Before leaving Ireland, our IES abroad advisors and teachers warned us of a phenomenon called “reverse culture shock,” which basically means that some students have trouble acclimating back to their culture at home because they have become so accustomed to their culture abroad. I feared that I would experience this once I got back to the United States, but it turns out it was much easier than I expected.
With less than three weeks left of my program in Dublin, I’m starting to feel the bittersweet emotion of leaving this wonderful country. These past three months have shaped me into an independent traveler. I’ve learned to adapt to a new culture and a completely different environment than what I’m used to at Indiana University. At IU, I feel the comfort of being only an hour drive away from home. Here, I have learned to love the sky I’m under and appreciate this experience and all that comes with it. As the saying goes, home is what you make it.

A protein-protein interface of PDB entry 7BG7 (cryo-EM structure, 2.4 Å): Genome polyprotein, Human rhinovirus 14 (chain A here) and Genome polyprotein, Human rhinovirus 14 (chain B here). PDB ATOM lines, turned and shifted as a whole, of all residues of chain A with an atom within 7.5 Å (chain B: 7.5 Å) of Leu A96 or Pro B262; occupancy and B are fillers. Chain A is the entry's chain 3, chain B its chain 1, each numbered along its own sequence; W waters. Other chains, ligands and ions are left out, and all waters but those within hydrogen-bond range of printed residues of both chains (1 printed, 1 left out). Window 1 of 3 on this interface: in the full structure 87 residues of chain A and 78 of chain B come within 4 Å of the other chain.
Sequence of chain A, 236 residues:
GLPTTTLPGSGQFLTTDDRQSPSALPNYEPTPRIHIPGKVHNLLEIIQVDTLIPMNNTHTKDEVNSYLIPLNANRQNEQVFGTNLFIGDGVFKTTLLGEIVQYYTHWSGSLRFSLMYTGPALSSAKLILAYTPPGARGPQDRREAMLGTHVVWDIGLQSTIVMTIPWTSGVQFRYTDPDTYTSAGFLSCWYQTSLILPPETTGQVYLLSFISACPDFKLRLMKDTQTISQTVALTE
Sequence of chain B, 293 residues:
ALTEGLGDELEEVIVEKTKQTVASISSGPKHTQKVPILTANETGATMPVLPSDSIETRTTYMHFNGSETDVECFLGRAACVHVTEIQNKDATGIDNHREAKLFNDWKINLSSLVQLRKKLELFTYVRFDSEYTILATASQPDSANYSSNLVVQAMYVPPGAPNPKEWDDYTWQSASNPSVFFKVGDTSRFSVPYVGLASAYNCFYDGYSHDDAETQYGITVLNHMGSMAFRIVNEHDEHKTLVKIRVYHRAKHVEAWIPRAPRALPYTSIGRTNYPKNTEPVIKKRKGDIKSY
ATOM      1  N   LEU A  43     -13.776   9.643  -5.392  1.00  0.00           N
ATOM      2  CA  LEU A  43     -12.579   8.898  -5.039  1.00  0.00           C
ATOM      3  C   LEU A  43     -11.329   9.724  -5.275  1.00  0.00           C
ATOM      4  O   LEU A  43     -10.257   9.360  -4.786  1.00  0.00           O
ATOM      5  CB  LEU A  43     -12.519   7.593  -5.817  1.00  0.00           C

I recently made a weekend excursion with a couple of my classmates to two amazingly beautiful cities in Italy: Venice and Rome. My initial reaction when stepping onto Italian soil was, “My God, it’s actually warm here!” After enduring the winter months in rainy Dublin, Italy felt like a vacation.
When you think of Ireland ,what is the first thing that pops into your head? Is it a pub? A little leprechaun dressed in green? Maybe you see infamous river dancers stepping in perfect harmony.
In my first post, I mentioned that what I imagined seeing was men and women dancing in the pub and clinking their glasses together whilst having a jolly good time. Now that I’ve been here for about 2 months, I can say otherwise.